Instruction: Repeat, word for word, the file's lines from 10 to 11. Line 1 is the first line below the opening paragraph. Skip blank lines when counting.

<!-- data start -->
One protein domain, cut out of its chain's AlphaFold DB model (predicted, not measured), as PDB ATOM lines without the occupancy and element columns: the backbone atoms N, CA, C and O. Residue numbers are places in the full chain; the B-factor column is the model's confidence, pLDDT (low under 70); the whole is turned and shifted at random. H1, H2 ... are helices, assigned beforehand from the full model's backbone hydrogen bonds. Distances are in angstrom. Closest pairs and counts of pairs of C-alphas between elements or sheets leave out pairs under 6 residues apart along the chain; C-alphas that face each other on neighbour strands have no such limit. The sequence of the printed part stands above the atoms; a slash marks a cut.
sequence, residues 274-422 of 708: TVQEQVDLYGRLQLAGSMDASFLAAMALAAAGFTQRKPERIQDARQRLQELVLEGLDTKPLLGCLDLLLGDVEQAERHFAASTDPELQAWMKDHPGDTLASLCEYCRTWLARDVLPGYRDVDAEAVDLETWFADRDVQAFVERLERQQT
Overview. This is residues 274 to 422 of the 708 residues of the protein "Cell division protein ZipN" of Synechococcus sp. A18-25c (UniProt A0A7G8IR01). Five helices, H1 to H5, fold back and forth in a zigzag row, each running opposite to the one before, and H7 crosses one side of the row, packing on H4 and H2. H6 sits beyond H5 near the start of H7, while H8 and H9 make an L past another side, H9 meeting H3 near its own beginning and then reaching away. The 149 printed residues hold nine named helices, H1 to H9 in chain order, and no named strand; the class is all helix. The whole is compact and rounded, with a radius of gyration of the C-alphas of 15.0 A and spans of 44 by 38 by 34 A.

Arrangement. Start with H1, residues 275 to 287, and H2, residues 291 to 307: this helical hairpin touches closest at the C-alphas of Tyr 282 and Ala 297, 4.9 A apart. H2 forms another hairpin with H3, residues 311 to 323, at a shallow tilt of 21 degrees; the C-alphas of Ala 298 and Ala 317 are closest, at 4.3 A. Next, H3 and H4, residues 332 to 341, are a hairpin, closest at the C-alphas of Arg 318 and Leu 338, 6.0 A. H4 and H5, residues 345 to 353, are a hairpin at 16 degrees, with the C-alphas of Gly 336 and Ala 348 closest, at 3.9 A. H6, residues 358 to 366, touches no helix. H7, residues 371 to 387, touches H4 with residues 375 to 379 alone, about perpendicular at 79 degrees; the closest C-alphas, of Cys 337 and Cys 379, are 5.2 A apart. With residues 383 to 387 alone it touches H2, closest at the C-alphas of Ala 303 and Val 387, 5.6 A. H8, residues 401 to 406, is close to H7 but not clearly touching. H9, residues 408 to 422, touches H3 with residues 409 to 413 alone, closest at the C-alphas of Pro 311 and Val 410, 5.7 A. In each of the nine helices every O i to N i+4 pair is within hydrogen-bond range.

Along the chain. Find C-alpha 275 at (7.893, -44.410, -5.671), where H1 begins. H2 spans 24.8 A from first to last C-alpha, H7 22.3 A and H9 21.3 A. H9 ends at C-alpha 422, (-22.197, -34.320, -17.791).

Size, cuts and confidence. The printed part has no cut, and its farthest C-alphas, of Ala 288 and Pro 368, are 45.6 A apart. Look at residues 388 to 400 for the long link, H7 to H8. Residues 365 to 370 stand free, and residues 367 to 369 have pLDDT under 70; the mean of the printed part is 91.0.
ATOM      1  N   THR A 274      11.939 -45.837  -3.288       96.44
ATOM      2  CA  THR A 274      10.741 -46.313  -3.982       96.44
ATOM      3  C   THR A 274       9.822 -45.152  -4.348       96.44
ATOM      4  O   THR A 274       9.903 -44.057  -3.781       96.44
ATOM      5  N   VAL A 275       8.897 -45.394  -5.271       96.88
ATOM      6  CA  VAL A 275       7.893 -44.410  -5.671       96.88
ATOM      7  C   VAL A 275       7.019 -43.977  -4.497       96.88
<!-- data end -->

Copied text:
ATOM      5  N   VAL A 275       8.897 -45.394  -5.271       96.88
ATOM      6  CA  VAL A 275       7.893 -44.410  -5.671       96.88